Why? Because it promotes capture by the insiders, leads to a one-size-fits-all outcome and stifles innovation. Separating out these three functions leads to transparency and improved choice.

Why choice?

Choice is something that many of us take for granted. But uniform service delivery limits choice. That harms service recipients. In contrast, choice can empower. For example, the Review quotes a service recipient surveyed by the Brotherhood of St Laurence:

“Direct payments give me control. I now have a say in what I eat and drink, what I do and when I do it. I can choose carers that can help me to live my life. I can have continuity instead of a different carer every day.”

Well-designed choice in human service delivery can enhance lives. But choice must be cost effective and balanced. Too little choice reduces recipient welfare but too much can overwhelm. As the report notes, “[a] consumer choice model is not the right one for all services”.

Choice and funding are not separate, and groups who currently receive guaranteed funding will oppose choice. Choice means the ability for a service recipient to choose an alternative service or service provider. “In introducing choice-based models, an important element is to ensure that funding follows people’s choices so that providers have signals to better tailor services to individual and community needs” (p.154).

There is currently diversity in some areas of service delivery, including government, for-profit and not-for profit providers. This diversity can be further encouraged, both across services and by innovation in service delivery, such as through cooperatives and mutual groups. It can be encouraged through contractual arrangements. Public private partnerships already exist in some areas of human services. Do they work? What else works? What can we learn from overseas? How can we innovate?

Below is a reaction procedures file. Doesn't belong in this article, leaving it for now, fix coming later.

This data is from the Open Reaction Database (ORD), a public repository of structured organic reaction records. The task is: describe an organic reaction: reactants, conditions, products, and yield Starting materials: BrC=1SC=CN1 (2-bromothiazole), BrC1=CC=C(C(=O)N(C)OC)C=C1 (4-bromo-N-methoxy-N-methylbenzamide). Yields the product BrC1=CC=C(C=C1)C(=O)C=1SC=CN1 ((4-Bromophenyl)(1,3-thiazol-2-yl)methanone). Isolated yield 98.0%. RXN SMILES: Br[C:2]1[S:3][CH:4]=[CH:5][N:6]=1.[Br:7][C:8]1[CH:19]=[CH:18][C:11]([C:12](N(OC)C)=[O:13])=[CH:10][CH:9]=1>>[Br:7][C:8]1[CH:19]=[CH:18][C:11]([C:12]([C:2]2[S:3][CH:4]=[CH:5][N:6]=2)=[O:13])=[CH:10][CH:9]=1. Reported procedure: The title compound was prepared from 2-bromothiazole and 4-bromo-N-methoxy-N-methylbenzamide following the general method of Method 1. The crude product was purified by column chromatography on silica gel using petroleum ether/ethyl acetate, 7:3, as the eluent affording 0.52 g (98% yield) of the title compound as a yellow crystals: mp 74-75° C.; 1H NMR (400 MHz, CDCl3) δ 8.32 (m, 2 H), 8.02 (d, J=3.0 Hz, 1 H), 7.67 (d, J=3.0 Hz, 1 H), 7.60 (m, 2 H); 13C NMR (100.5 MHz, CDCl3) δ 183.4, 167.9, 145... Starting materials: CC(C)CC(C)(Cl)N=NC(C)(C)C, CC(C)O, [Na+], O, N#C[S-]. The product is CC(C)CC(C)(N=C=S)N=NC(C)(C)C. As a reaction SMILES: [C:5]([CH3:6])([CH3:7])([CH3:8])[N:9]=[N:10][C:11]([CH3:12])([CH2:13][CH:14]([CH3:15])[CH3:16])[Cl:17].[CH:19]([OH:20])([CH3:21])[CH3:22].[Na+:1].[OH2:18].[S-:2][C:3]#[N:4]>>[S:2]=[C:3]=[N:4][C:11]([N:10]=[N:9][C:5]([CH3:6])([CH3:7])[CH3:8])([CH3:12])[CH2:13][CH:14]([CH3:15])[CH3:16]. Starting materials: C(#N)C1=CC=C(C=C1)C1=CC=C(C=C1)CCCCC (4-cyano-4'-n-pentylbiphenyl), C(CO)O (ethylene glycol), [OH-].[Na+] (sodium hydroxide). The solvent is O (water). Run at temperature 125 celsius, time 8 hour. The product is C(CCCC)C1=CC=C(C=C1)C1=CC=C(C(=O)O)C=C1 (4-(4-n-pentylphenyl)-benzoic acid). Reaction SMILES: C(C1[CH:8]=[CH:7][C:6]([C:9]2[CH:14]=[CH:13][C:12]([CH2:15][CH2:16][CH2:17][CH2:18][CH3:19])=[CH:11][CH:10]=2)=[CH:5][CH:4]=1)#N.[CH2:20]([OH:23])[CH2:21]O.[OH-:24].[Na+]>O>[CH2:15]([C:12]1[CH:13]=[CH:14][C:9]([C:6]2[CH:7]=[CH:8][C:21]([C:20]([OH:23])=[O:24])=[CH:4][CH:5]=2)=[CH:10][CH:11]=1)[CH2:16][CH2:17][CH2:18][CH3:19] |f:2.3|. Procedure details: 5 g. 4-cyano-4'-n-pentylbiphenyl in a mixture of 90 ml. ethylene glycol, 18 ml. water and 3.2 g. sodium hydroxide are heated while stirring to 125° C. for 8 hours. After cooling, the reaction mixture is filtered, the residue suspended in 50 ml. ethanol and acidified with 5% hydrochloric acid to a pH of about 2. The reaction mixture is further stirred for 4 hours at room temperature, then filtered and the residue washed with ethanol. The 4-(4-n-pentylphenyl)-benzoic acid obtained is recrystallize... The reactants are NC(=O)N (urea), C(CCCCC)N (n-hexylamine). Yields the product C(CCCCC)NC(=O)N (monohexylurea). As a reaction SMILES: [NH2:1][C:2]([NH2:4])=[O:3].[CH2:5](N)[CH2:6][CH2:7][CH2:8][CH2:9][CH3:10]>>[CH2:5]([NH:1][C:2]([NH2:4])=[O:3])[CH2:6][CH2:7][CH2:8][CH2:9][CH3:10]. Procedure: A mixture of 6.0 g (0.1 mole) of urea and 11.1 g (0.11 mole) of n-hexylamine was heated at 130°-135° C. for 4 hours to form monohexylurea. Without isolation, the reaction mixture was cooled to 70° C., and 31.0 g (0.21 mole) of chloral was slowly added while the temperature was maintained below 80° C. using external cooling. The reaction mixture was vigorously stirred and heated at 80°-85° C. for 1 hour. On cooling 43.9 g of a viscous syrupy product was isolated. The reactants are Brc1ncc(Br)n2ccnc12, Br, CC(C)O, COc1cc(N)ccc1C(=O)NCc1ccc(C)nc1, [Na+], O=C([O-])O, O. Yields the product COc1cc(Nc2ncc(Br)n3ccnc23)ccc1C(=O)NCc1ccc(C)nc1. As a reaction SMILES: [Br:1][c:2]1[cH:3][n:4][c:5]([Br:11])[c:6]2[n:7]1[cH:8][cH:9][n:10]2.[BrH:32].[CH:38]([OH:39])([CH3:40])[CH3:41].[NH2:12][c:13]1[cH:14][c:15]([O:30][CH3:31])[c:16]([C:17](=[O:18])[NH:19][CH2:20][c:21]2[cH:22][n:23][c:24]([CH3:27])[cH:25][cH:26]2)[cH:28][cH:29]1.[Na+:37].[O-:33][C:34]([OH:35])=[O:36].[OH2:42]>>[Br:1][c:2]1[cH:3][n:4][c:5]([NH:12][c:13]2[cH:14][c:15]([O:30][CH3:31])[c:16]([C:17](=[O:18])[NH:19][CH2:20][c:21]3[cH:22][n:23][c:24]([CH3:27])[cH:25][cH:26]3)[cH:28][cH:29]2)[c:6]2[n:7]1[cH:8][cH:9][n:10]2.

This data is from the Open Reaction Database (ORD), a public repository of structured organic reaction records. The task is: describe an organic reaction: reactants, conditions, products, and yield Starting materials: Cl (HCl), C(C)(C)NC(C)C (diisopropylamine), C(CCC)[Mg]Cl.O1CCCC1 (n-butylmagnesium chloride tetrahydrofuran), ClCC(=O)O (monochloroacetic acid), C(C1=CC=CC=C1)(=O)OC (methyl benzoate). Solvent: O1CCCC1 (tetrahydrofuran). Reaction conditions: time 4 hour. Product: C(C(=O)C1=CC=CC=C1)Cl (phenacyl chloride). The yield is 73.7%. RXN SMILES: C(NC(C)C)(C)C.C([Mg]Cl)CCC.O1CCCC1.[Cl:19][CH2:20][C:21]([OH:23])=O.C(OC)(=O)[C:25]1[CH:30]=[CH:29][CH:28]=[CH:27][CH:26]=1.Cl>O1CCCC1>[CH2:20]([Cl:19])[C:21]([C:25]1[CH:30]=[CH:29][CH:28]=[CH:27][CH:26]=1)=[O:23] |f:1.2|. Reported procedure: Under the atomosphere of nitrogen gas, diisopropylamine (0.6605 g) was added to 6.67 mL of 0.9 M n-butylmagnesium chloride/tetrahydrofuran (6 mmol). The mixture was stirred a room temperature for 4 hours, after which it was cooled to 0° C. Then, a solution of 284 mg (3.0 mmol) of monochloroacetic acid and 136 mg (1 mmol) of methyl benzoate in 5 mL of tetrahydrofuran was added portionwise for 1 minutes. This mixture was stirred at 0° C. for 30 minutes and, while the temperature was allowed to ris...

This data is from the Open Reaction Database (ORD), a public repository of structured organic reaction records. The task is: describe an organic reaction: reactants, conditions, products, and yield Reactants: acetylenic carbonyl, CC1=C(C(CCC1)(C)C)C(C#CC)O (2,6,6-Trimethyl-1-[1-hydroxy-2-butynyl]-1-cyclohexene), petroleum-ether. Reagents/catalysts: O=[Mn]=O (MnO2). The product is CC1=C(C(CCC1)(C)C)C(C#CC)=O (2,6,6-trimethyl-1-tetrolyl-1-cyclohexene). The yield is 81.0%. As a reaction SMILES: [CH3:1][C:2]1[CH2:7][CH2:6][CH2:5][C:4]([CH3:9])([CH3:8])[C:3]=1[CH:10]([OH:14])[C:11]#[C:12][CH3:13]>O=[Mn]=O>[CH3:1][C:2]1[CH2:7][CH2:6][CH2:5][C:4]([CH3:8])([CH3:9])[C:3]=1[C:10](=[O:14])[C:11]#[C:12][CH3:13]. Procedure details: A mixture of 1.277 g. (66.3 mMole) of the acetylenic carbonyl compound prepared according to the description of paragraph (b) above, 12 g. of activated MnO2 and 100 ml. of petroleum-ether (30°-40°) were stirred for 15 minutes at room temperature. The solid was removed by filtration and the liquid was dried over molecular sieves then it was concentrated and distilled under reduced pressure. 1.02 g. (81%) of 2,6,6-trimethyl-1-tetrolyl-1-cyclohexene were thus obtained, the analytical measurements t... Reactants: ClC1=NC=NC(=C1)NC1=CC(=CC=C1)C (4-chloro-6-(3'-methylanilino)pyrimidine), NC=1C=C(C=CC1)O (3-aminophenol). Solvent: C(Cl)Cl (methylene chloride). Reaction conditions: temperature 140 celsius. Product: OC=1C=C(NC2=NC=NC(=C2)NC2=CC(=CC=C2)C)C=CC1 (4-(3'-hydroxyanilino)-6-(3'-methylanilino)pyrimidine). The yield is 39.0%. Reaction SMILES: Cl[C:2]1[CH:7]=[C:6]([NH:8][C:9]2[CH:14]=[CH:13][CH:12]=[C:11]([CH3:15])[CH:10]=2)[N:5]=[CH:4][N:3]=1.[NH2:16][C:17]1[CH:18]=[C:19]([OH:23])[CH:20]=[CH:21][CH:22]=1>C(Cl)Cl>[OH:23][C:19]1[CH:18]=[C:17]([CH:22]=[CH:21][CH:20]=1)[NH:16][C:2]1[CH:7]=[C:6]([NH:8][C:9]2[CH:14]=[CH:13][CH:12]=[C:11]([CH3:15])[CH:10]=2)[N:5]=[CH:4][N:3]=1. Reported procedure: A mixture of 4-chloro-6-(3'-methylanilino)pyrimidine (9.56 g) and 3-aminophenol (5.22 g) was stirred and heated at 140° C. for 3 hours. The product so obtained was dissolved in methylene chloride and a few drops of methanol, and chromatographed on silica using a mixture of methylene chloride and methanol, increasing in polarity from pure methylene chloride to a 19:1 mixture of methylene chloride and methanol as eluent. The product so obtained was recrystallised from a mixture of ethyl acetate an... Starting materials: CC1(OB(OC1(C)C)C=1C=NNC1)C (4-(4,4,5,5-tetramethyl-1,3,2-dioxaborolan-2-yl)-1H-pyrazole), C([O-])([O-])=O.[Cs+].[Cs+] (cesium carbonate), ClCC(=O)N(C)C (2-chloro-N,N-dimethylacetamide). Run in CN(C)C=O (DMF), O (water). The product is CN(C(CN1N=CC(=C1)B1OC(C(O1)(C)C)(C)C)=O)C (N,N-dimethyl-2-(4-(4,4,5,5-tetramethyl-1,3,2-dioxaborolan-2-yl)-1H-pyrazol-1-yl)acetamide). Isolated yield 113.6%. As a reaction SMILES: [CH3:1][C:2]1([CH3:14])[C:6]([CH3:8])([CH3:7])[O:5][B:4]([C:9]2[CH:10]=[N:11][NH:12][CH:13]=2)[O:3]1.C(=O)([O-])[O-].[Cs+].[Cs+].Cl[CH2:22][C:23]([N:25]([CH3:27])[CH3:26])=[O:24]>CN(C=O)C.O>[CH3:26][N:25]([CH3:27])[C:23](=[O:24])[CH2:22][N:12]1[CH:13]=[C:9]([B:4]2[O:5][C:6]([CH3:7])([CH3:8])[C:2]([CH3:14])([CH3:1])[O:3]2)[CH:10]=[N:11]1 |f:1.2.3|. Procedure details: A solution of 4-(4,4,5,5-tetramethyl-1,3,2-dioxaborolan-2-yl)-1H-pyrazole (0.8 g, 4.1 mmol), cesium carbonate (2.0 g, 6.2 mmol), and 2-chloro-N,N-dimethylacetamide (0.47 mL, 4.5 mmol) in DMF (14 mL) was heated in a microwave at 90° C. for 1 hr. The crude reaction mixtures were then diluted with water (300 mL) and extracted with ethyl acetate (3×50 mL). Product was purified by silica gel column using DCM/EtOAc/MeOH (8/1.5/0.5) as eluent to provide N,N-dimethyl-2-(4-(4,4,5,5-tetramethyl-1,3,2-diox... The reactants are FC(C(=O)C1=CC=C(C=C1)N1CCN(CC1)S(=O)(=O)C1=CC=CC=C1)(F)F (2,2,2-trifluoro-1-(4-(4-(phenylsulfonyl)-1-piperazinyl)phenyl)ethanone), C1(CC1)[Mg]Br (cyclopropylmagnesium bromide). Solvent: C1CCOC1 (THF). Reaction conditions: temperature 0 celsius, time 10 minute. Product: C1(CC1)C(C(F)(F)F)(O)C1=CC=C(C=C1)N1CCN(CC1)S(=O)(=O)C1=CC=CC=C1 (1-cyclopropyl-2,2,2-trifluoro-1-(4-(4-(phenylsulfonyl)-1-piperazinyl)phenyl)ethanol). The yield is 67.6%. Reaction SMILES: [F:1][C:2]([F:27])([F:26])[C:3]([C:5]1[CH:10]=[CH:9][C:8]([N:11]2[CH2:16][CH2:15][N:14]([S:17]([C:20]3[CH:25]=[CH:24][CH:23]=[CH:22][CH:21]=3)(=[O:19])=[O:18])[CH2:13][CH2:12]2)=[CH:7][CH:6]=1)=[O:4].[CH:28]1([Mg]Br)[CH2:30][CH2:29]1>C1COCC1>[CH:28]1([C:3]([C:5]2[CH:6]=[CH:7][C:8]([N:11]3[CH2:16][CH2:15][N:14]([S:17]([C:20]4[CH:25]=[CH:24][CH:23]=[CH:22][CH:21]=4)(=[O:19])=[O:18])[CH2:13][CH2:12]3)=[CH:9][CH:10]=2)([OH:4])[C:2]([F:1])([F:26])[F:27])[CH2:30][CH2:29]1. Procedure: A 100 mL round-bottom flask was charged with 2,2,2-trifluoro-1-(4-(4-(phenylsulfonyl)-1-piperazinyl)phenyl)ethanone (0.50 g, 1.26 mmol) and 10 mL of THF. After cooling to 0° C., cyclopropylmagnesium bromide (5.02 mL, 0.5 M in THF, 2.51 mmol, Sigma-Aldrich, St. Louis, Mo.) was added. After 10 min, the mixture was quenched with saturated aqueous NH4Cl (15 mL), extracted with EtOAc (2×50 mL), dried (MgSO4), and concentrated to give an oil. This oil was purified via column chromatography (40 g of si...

The draft report does not seek to answer these questions. The aim is to set up a framework that can operate through the new Australian Council for Competition Policy. (ACCP). The ACCP is the second element of human services reform. It will advise, facilitate and monitor reform. It can investigate overseas experience and draw together both academic and practical learning to help advise governments. And it will fill the gap left by the demise of the COAG Reform Council.

Unsurprisingly, the initial reaction to these reforms from insiders and the ‘magic pudding’ brigade have been negative. This of course mirrors the earlier Hilmer reforms. The biggest opponents of these reforms were those who had a stake in the existing structure. The bureaucrats in Telecom Australia and the SECV did not give up their power easily!

The Hilmer reforms to utility industries were not easy. It will be even harder in human services.

For example, tendering for service delivery can lead to higher quality services being provided at a lower cost. But both economics and experience highlight potential shortcomings.

Contracts with third-party providers must be clear but flexible. It has to be clear what is to be provided, when and to whom. If these are not clear then service delivery will fail as the provider and government fight over the allocation of responsibility.